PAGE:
That's Ricky. Put Brody's giant ego and huge prick attitude into being told that his gimmick was changing to Repo Man. :)

 

Folks might try to offer up a prick like Bad New Allen as a guy who was able to stick around for several years. I think the difference is that as much of a prick as Allen was, he also was willing to do "business" far more than Brody. With Brody, he quickly had issues.

 

John

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Makes me want to read Matysik's book on Brody.

I've read it. It's not a great read, and it can be quite frustrating in parts.

 

Matysik was a close personal friend of Brody, and an out-and-out Brody apologist, so a lot of stuff gets left out, glossed over, or told from Brody's perspective only. The book includes tons of quotes from people like Gary Hart and Meltzer who go to great lengths to excuse Brody's legendary backstage behavior. One quote that gets used multiple times is "that is just a locker room legend, Frank (Brody) never did that...and if he DID, then some asshole promoter must have given him a reason to act that way." At times he actually has the nerve to try and portray Brody as some kind of locker room role model who is standing up for the little guy against the evil promoters, if only others had been as brave as him.

 

The funny thing is, that even friends of Brody's like Stan Hansen and Terry Funk have to admit in some quotes that Brody was a pain in the ass to deal with, but that the "real person" Frank Goodish was a nice guy. Even still Matysik's writing style is annoying, melodramatic, and he is also outright delusional about Brody's actual in ring abilities and what he would have accomplished had he not died. There is a chapter devoted to what might have happened had Brody lived, and Matysik basically had him headlining Wrestlemania.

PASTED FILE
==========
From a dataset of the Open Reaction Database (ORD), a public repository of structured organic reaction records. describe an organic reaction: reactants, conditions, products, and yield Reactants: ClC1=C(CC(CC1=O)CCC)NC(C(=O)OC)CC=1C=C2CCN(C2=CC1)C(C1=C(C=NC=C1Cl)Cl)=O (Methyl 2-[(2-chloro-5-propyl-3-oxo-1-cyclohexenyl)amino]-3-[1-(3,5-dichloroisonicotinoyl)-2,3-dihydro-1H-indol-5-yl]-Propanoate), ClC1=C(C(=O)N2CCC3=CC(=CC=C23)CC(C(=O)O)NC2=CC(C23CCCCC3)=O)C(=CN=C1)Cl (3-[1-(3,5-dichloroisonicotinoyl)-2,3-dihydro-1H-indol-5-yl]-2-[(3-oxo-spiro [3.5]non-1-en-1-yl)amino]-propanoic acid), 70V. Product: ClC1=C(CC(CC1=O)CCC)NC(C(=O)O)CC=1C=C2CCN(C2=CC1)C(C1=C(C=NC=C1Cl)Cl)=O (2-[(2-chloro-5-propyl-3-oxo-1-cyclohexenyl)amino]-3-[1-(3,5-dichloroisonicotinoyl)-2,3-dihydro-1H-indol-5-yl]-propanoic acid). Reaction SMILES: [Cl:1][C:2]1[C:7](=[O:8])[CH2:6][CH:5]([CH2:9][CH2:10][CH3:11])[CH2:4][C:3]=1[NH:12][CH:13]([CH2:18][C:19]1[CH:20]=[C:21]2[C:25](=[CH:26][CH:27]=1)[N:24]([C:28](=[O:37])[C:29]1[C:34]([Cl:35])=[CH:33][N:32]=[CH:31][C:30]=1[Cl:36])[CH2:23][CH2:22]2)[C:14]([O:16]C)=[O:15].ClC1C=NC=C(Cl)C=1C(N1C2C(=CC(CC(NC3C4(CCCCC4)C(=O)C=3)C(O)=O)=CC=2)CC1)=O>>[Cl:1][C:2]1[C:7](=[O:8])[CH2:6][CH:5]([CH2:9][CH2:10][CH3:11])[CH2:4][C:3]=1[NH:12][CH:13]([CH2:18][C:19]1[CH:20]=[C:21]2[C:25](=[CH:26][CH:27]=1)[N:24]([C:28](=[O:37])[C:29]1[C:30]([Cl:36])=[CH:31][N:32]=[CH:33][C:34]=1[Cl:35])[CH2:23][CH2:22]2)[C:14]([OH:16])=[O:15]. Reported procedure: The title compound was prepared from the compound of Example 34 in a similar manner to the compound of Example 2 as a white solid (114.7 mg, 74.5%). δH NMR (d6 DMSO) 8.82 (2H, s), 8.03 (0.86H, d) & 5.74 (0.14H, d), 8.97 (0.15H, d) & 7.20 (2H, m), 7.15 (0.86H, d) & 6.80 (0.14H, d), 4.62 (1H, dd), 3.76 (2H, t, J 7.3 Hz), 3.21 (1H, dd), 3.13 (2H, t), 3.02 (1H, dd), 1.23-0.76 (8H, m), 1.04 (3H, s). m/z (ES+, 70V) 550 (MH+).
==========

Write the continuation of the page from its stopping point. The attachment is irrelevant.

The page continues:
Stuff like Brody's refusal to sell, his refusal to do jobs, his drug use, and his womanizing all get left out. Of course, his widow co-authored the book, so they aren't going to sit there and talk about Brody partying or all the rats he banged. If you want stories like that, you should check out Ron Bass's Highspots Shoot Interview.

 

The good thing about Barbara Goodish being the co-author is that she provides a lot of personal photos and some interesting background on who he was outside the ring. It's a pity that Matysik couldn't be objective and admit some of the things about Brody that are pretty much common knowledge now. If you read between the lines, you can see that he was a selfish asshole 99% of the time, but that sure isn't the way the book portrays him.

 

Ironically, I am a Brody fan. I grew up watching his brawls with Abdullah in Quebec where Abdullah was actually a face and Brody was the heel, believe it or not. I also love his tag matches with Hansen against the Funks and some of his matches with Jumbo from AJPW. I just know that he was a dick, and that you're rarely if ever going to see him get pinned.